Java 8 puzzlers
The session is obviously inspired by the amazing book by Joshua Bloch and Neal Gafter “Java Puzzlers“, which is already many years old and contains snippets of Java code that has unexpected behavior that often puzzles people, especially when they haven’t seen it before.
The book is amazing. Progress hasn’t stopped there though, as we’ve recently witnessed the Java 8 release which brought developers a lot of sweet additions: lambdas, streams, more type inference and so on. New functionality means new corner cases and new puzzles.
Many of the puzzles in this session were created by Tagir Valeev, who has incredible knowledge of the mucky interior of the JVM, the peculiarities of the Java language. He is also the author of the StreamEx library that expands the capabilities of the default Java 8 streams. You’d be doing yourself a favor if you follow him.
Oh, incidentally, he’s also the author of HuntBugs, the static code analyzer, kinda like FindBugs, but specifically created to have the best support for Java 8. (One of the questions in the session was about finding a good analyzer and since we’re talking about Tagir, it seems reasonable to mention.)
The rules of the session were simple. Viktor and Baruch would present a puzzle definition and a choice of answers, discussing what the code might do. The audience would vote and then someone would explain the answer. The Virtual JUG was joined by the LJC (London JUG), so we had some audience for the speakers to interact with. Additionally, we had some lively voting in our IRC channel: #virtualjug at freenode, where anyone can follow the discussion during the live vJUG sessions.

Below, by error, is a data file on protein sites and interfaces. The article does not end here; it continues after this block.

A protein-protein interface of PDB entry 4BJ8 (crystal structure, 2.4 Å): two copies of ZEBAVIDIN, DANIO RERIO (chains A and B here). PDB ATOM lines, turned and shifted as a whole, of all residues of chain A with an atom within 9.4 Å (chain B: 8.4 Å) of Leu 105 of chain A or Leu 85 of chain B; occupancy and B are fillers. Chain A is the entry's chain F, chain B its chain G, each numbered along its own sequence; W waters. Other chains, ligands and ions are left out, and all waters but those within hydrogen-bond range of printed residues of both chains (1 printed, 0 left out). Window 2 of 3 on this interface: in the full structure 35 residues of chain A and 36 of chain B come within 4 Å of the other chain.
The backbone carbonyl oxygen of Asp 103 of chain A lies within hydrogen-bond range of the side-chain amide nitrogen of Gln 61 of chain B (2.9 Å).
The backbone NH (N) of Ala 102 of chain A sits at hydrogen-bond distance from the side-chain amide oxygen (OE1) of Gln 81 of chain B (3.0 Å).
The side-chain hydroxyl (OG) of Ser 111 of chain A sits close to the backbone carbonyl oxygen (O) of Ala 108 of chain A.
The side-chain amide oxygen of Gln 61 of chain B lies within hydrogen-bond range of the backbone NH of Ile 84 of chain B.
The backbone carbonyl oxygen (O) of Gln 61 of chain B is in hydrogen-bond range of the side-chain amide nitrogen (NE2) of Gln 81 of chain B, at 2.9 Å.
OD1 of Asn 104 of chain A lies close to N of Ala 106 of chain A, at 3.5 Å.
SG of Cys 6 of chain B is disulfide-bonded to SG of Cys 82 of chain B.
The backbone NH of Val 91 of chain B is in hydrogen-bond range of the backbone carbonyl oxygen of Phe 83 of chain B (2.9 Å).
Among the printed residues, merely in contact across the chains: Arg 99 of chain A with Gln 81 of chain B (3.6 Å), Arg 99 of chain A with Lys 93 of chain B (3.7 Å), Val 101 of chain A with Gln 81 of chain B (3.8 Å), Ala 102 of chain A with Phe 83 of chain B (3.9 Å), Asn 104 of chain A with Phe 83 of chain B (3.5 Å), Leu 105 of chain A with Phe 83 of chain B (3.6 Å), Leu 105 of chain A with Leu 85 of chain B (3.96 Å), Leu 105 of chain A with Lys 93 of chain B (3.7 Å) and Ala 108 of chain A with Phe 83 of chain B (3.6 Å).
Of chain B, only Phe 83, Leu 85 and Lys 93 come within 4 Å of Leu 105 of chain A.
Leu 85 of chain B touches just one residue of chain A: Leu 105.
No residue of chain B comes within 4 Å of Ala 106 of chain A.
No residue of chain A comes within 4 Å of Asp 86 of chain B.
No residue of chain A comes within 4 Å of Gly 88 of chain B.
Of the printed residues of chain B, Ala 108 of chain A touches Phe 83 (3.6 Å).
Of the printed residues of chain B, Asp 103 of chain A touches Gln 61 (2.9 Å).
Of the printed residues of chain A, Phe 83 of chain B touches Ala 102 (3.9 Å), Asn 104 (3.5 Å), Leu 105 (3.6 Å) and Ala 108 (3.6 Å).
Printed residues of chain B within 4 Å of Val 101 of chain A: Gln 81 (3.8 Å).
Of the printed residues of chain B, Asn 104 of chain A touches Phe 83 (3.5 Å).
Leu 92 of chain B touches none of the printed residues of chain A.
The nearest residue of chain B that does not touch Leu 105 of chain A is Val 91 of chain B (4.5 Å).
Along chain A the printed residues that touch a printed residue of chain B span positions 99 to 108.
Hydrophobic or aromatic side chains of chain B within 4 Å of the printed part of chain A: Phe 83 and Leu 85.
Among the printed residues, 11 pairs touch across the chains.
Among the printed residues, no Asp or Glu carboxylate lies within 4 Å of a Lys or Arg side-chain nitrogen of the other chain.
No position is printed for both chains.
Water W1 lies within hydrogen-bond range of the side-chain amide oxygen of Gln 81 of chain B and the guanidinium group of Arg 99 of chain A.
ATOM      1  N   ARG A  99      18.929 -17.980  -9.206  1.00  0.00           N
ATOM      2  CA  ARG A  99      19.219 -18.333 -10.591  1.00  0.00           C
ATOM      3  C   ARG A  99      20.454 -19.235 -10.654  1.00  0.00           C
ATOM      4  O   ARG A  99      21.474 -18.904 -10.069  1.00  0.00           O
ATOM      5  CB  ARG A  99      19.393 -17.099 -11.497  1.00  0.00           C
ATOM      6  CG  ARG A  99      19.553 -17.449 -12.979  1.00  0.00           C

Well, without further ado, let’s look at a couple of the puzzles. Please don’t spoil any solutions in the comments, it’s not the place. Don’t spoil the fun for other readers and other people who would come to listen to Baruch and Viktor next time.
What would the code on the image above print? Let me elaborate a bit, we have an ArrayList, we take a sublist, create a Stream from it, then add an element to the sublist we created the Stream from, and finally apply a System.out::println to each element of the Stream using the forEach method.
At the first sight, everything is shiny, and should work like as expected and print all the ingredients, right? But do you hear that thin voice of doubt in your head saying: “you’ve seen plenty of those ConcurrentModificationExceptions and we’re adding an element here. It’ll blow!”
Well, following the no-spoilers policy I will not provide the answer here and just encourage you to watch the session! It’s amazing amazing fun!